Future Kracauers investigating the cultural conditions that laid the groundwork for Trumpism will find their Caligari in the Cannon-produced action films of the 80s, of which Invasion U.S.A. is most exemplary. Its opening scene is fully loaded: a boat of weary Cuban refugees approaches the shore of Florida, where it is greeted by a U.S. coast guard vessel. "Bienvenidos a Estados Unidos!" announces a uniformed officer, grabbing the hand of an elderly man. He fires upon him at point blank range, signaling the others to spray bullets into the literally huddled mass of men, women, elderly, and children.
Are these the first ICE agents? Alas, Uncle Sam is off the hook – it turns out the welcoming party is in fact a costumed band of Latin American communist guerillas led by a Soviet operative. They've seized the boat because they know these people who aspire to a better life are in fact a cover for the real cargo: pounds upon pounds of cocaine, which can be exchanged for weapons. (This twist feels like a pointed tsk directed toward the innocent refugees who have just been murdered, for their plight has allowed them to serve as unwitting drug mules.) These weapons, and many others, will fire incessantly over the next 100 minutes as the guerillas incite Miami race riots, massacre packed Christmastime shopping centers, and plant bombs on school buses. All that stands between the United States of America and the brink are plucked-from-retirement ex-CIA agent Chuck Norris and his portable anti-tank missile launcher.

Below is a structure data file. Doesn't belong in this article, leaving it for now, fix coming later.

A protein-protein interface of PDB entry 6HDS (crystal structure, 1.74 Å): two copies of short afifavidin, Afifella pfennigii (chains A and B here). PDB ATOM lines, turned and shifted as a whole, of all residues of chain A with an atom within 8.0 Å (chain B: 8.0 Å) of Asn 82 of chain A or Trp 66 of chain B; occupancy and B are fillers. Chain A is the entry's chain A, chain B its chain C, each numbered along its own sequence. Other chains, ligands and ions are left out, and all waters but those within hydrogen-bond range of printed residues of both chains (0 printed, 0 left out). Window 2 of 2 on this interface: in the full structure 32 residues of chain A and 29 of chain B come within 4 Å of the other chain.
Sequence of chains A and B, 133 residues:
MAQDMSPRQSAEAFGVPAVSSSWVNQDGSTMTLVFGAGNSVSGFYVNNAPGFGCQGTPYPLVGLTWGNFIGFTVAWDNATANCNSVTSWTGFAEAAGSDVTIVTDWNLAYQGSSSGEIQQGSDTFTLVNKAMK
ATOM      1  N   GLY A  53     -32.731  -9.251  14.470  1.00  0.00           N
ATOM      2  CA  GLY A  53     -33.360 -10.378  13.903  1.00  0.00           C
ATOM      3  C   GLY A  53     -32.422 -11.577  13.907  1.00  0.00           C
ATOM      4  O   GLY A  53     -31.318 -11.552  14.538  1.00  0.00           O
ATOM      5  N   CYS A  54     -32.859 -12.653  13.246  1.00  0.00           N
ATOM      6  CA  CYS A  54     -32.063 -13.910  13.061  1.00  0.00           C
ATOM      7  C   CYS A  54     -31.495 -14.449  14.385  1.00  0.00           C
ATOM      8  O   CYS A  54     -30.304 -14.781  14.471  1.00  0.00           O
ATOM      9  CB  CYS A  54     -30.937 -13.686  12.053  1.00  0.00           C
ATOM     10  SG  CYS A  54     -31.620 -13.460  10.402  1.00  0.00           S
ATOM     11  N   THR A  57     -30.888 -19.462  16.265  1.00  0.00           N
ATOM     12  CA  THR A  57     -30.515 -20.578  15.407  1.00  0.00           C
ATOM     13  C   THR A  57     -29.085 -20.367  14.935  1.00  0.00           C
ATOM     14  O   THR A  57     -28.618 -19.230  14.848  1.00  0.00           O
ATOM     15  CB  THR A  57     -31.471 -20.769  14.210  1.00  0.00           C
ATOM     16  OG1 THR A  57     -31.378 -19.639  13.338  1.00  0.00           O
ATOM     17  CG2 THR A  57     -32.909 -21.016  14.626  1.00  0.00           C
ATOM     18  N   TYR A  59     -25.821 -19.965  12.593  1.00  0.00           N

Why are these movies so appealing? For some, the misanthropic, alternate cartoon-reality of 80s action films are gleefully laudable as the ultimate self-own – a blunt exposé of the jingoistic hysteria that many people on the right mistake for patriotism. They act as an indictment of the dizzying levels of fear and paranoia, on the order of Dr. Strangelove's General Jack D. Ripper, that grip the simple minds of the powerful people and societies that create them. Invasion U.S.A. is feeble from conception: despite sharing the name of a Cold War-era propaganda film, the movie was purportedly inspired by Chuck Norris reading an article about terrorism in Reader's Digest and thinking, as he told an interviewer for the South Florida Sun Sentinel, "Boy, that's scary." (I am unaware of other films inspired by Reader's Digest articles, but surely none of them feature dual-welded Uzis.) That Invasion U.S.A. and other combustible Cannon Films of the era signifies something of the mindset of the people in charge of running the United States government, whether in the 80s or today, is indeed itself frightening. But gathering in solidarity to revel in its absurdity provides an uncanny sense of comfort. (It is, of course, cool to just watch shit blow up.) Just keep telling yourself it's only a movie.